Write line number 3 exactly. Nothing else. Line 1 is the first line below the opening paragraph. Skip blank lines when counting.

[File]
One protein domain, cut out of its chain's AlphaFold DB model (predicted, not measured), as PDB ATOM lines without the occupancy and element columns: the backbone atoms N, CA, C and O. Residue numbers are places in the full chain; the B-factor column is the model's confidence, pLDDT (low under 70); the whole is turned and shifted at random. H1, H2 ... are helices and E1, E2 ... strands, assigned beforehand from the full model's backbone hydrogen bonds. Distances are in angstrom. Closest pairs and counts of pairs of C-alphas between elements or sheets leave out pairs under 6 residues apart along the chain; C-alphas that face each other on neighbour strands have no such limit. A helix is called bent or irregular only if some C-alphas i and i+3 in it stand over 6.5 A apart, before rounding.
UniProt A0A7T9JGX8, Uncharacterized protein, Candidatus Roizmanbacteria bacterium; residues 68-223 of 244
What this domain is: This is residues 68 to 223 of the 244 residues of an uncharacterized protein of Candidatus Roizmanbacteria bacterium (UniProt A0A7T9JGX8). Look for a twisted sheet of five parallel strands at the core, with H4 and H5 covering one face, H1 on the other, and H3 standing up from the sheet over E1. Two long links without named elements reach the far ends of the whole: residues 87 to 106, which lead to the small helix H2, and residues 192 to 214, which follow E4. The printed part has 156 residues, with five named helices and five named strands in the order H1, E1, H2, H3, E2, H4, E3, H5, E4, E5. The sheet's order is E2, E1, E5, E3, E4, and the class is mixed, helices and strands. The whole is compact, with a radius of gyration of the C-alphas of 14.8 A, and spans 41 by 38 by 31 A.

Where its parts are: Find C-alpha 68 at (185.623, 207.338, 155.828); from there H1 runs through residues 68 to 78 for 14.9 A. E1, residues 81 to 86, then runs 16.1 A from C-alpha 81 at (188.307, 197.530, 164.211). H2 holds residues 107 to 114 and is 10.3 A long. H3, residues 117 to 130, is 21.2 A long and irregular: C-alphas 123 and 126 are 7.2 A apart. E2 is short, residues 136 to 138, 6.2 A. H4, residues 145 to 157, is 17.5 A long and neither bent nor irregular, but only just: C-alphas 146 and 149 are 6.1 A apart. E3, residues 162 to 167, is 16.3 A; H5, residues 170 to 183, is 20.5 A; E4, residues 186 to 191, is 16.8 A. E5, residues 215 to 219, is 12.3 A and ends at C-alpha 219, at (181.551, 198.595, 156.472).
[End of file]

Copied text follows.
Where its parts are: Find C-alpha 68 at (185.623, 207.338, 155.828); from there H1 runs through residues 68 to 78 for 14.9 A. E1, residues 81 to 86, then runs 16.1 A from C-alpha 81 at (188.307, 197.530, 164.211). H2 holds residues 107 to 114 and is 10.3 A long. H3, residues 117 to 130, is 21.2 A long and irregular: C-alphas 123 and 126 are 7.2 A apart. E2 is short, residues 136 to 138, 6.2 A. H4, residues 145 to 157, is 17.5 A long and neither bent nor irregular, but only just: C-alphas 146 and 149 are 6.1 A apart. E3, residues 162 to 167, is 16.3 A; H5, residues 170 to 183, is 20.5 A; E4, residues 186 to 191, is 16.8 A. E5, residues 215 to 219, is 12.3 A and ends at C-alpha 219, at (181.551, 198.595, 156.472).